Researchers used the Pancam on NASA's Mars Exploration Rover Opportunity to capture this 10-second-exposure view of comet C/2013 A1 Siding Spring as it flew near Mars on October 19, 2014. Courtesy of NASA/JPL-Caltech/Cornell Univ./ASU/TAMU

NASA Rover Opportunity Captured Images of Comet Siding Spring

October 23, 2014 3:56 pm | by NASA Jet Propulsion Laboratory | News | Comments

NASA's Mars Exploration Rover Opportunity captured images of a comet passing much closer to Mars than any previous known comet flyby of Earth or Mars. The images of comet Siding Spring were taken against a backdrop of the pre-dawn Martian sky on October 19, 2014. Images of comet A1 Siding Spring from the rover's panoramic camera (Pancam) are online.

Found near the ocean floor and beneath Arctic permafrost, methane hydrate is an icy substance that burns when lit and holds vast amounts of potential energy. Courtesy of USGS

$58 Million Effort to Study Potential New Energy Source, Fire and Ice

October 23, 2014 3:10 pm | by The University of Texas at Austin | News | Comments

A research team has been awarded approximately $58 million to analyze deposits of frozen methane under the Gulf of Mexico that hold enormous potential to increase the world’s energy supply. The grant, one of the largest ever awarded to the university, will allow researchers to advance scientific understanding of methane hydrate, a substance found in abundance beneath the ocean floor and under Arctic permafrost.

The robot has a friction crawler-based drive system (such as the one in war tanks), ideal for all types of terrain. It also has motion sensors, cameras, a laser and an infrared system, allowing it to rebuild the environment and, thereby, find paths or cre

Robot Scans Rubble, Recognizes Humans in Disaster Situations

October 21, 2014 9:35 am | by Investigación y Desarrollo | News | Comments

Through a computational algorithm, researchers have developed a neural network that allows a small robot to detect different patterns, such as images, fingerprints, handwriting, faces, bodies, voice frequencies and DNA sequences. Nancy Guadalupe Arana Daniel focused on the recognition of human silhouettes in disaster situations.

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This image provided by Oculus shows a new prototype of its virtual reality headset. The hew headset features a higher resolution and refresh rate, 360-degree head tracking and integrated headphones. (AP Photo/Oculus)

Smithsonian Honors Founder of Virtual Reality Firm Oculus

October 17, 2014 11:03 am | by AP | News | Comments

The founder of virtual reality firm Oculus and singer Rosanne Cash and are among those who were honored with American Ingenuity Awards at the Smithsonian Institution, along with eight other scientists and scholars for their groundbreaking work. Washingtonian magazine has described the event as the “Golden Globes of Intellect.”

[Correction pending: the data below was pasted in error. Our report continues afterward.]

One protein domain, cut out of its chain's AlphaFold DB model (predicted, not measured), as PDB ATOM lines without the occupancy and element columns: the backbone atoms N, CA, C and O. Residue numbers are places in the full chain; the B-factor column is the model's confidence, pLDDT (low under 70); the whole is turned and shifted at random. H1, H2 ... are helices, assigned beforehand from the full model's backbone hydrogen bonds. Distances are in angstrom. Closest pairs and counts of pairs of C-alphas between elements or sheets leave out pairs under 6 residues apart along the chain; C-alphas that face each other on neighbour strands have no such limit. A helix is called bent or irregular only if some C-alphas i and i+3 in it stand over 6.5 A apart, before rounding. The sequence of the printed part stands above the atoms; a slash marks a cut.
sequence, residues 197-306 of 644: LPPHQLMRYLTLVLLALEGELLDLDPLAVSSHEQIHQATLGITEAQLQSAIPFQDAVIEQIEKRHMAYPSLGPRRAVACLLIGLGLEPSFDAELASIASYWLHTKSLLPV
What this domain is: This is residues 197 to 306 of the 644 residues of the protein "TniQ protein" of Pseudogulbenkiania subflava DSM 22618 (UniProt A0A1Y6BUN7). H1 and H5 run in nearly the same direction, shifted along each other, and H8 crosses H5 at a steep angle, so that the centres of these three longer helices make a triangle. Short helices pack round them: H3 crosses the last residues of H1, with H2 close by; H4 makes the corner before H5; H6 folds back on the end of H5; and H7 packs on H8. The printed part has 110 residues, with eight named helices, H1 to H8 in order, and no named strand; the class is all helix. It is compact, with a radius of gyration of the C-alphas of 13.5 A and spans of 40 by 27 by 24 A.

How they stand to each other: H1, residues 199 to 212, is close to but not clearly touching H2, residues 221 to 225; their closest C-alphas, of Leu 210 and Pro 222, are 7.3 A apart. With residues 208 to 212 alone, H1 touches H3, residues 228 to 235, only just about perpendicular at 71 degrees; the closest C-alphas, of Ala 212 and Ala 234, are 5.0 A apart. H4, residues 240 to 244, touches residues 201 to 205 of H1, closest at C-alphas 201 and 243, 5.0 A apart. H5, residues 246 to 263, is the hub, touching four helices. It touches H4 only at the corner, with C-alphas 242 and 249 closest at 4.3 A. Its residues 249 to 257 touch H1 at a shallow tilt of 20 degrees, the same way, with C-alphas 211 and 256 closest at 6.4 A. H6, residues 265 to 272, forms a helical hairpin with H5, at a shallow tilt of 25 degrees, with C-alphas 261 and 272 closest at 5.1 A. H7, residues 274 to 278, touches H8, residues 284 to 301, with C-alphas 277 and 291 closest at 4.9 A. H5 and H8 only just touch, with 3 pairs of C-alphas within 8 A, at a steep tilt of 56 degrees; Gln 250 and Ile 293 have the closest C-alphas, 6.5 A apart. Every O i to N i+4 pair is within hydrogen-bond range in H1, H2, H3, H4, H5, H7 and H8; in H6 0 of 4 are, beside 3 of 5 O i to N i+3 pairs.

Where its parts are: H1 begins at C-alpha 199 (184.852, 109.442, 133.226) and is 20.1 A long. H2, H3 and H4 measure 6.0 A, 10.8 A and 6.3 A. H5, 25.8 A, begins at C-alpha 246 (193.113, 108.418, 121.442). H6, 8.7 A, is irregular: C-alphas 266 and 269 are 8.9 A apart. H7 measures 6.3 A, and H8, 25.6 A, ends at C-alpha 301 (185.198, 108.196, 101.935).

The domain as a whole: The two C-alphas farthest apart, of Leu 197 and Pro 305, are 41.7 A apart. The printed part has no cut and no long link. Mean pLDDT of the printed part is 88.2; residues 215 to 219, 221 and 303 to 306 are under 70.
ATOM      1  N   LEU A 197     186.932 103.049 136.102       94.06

Shown here is a square-centimeter chip containing the nTron adder, which performed the first computation using the researchers' new superconducting circuit. Courtesy of Adam N. McCaughan

Nanocryotron could Unlock Power of Superconducting Computer Chips

October 17, 2014 10:43 am | by Larry Hardesty, MIT | News | Comments

Computer chips with superconducting circuits — circuits with zero electrical resistance — would be 50 to 100 times as energy-efficient as today’s chips, an attractive trait given the increasing power consumption of the massive data centers that power the Internet’s most popular sites. Superconducting chips also promise greater processing power.

Patient mockup of surgical robot designed to treat epilepsy by entering the brain through the cheek. (Laboratory for the Design and Control of Energetic Systems / Vanderbilt)

Minimally Invasive Brain Surgery Performed by Pneumatic Robot

October 16, 2014 2:38 pm | by David Salisbury, Vanderbilt University | News | Comments

For those most severely affected, treating epilepsy means drilling through the skull deep into the brain to destroy the small area where the seizures originate — invasive, dangerous and with a long recovery period. Five years ago, a team of Vanderbilt engineers wondered: Is it possible to address epileptic seizures in a less invasive way?

The new technology merges a proven, wearable computer system with situational awareness capabilities to create an enhanced real-time view of the battlefield for commanders and their troops.

Raytheon Unveils Wearable Computers for Tactical Edge in Battlefield Intelligence Ops

October 15, 2014 3:44 pm | by Raytheon Company | News | Comments

Raytheon Company has unveiled its wearable computing Intel-Ops solution at the AUSA 2014 Meeting and Exposition. The new technology merges a proven, wearable computer system with situational awareness capabilities to create an enhanced real-time view of the battlefield for commanders and their troops.